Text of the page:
By Mark Waterfill, 2019 Indianapolis Bar Foundation President
In 2018, the Indianapolis Bar Foundation (IBF) awarded its $50,000 Impact Fund Grant to Indianapolis Legal Services (ILS), an outstanding organization that provides legal services to the poor and indigent. Recently, attorney Michael Hurst reported the group’s progress and use of that grant to create a new program to help people avoid eviction. The presentation was thoughtful and passionate. The program is doing wonders to help people in Indianapolis avoid the plight of becoming homeless.
The ILS Eviction Avoidance Program (EAP) has had 172 clients. More than 60 were families or single parents with young children. An additional 28 were clients with mental illness. Eleven cases involved clients who were domestic violence survivors. Another 17 had a disability or suffered from a chronic illness. Eleven cases involved a client with a criminal history. Another 15 involved a client with a history of evictions. Twelve cases involved a client with a history of homelessness.
Michael has been able to establish a rapport with Small Claims Court judges across Marion County who have come to value his efforts to keep people in their homes. Michael poignantly relayed a story where a bailiff called him to the side and thanked him for the work he was doing for people who otherwise would have no legal representation when facing eviction.
In one recent case, a local homeless service provider referred a client to the EAP when the client received a notice of eviction for disruptive behavior. The client had been homeless for more than 40 years prior to being housed, and the property manager alleged that he had made multiple violations of rules and regulations, largely associated with his ongoing alcohol abuse. The client needed supportive services from a third-party provider, but that provider withdrew services, leaving a gap. The EAP worked with the referring agency, the property manager and the court, to secure the client an additional 60 days in his current housing while service providers worked with him to help him address his ongoing issues and, failing that, to find him a new placement so that he did not end up back on the street.
In another matter, an elderly tenant lost her husband in the same year she also lost one source of income supporting her housing. The client fell behind in rent and was facing eviction. The client’s health provider referred her to the EAP, which worked closely with her to find financial resources for a possible “pay and stay” arrangement with the landlord. The EAP also negotiated a payment arrangement for her to catch up her arrears in multiple payments. When she missed one of the payments, the EAP negotiated with the landlord for additional time. She was able to pay what she owed, and the case was dismissed. The client was thereafter able to negotiate for early termination of her lease and move into an affordable senior housing program.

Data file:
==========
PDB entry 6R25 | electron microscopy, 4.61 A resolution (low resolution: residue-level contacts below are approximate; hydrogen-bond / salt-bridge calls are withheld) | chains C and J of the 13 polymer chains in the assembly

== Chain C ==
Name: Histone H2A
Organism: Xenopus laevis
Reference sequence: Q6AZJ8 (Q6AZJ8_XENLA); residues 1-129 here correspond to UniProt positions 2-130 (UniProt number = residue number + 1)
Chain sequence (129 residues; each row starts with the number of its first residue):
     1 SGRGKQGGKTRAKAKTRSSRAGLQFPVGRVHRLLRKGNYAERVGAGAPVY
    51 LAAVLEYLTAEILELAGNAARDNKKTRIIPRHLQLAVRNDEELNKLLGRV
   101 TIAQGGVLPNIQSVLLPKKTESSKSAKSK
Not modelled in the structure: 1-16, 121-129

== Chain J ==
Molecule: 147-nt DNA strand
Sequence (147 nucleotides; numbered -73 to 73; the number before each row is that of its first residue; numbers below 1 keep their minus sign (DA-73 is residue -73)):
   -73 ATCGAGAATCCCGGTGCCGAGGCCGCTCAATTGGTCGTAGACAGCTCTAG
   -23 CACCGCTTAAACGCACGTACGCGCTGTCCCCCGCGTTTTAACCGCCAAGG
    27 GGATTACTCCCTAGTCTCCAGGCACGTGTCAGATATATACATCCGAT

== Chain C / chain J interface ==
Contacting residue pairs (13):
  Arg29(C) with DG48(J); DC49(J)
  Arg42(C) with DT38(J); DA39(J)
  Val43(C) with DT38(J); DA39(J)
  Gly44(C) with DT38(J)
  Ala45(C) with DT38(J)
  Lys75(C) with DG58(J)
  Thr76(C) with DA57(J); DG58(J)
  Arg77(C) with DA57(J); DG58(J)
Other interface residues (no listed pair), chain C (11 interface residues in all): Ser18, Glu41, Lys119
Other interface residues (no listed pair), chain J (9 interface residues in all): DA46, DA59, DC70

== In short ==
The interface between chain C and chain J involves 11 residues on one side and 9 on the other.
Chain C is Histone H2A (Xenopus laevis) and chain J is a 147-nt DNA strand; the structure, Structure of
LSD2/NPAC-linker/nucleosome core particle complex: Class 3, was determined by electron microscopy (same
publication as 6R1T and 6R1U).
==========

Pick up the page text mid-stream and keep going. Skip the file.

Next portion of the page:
In another case, a young single mother of two children was facing eviction after her separation from an abusive partner who was the family’s sole source of income. The Indiana Department of Child Services referred her to the EAP, which convinced the landlord to postpone the eviction and continue the possession hearing while also working with DCS to cover her back rent. The family was able to stay housed and the case was dismissed.
The work of ILS and its outstanding attorney, Michael Hurst, is vital and important. The Impact Fund Grant provided by the IBF last year has dramatically improved the lives of people in Central Indiana who might otherwise be homeless. We are blessed to support such a worthwhile project. Learn more about the Impact Fund Grant at indybar.org/ibfgrants and keep an eye out in the coming months for information on this year’s recipient.